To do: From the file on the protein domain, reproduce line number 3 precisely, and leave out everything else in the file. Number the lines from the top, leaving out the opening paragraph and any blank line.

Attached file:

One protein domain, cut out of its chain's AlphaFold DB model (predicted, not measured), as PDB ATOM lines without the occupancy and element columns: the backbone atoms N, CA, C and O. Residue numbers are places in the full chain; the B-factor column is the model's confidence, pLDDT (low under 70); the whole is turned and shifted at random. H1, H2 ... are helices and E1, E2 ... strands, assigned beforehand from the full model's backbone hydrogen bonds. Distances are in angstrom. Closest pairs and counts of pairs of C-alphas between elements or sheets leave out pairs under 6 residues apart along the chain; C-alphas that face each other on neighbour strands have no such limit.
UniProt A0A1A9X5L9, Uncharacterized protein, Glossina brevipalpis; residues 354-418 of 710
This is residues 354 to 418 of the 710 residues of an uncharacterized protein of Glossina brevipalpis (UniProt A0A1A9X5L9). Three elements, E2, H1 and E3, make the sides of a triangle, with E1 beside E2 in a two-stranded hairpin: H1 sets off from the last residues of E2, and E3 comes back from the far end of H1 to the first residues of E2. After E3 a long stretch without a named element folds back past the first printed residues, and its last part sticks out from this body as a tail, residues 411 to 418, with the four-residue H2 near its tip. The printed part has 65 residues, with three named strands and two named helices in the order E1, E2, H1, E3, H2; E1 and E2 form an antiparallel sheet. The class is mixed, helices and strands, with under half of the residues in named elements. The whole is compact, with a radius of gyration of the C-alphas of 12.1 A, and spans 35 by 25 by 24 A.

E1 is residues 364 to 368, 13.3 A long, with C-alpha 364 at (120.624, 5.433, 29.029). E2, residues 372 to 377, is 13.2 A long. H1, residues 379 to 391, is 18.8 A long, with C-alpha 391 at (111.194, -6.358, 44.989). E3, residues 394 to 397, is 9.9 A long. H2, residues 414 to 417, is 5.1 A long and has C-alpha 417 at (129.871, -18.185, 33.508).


E1 is residues 364 to 368, 13.3 A long, with C-alpha 364 at (120.624, 5.433, 29.029). E2, residues 372 to 377, is 13.2 A long. H1, residues 379 to 391, is 18.8 A long, with C-alpha 391 at (111.194, -6.358, 44.989). E3, residues 394 to 397, is 9.9 A long. H2, residues 414 to 417, is 5.1 A long and has C-alpha 417 at (129.871, -18.185, 33.508).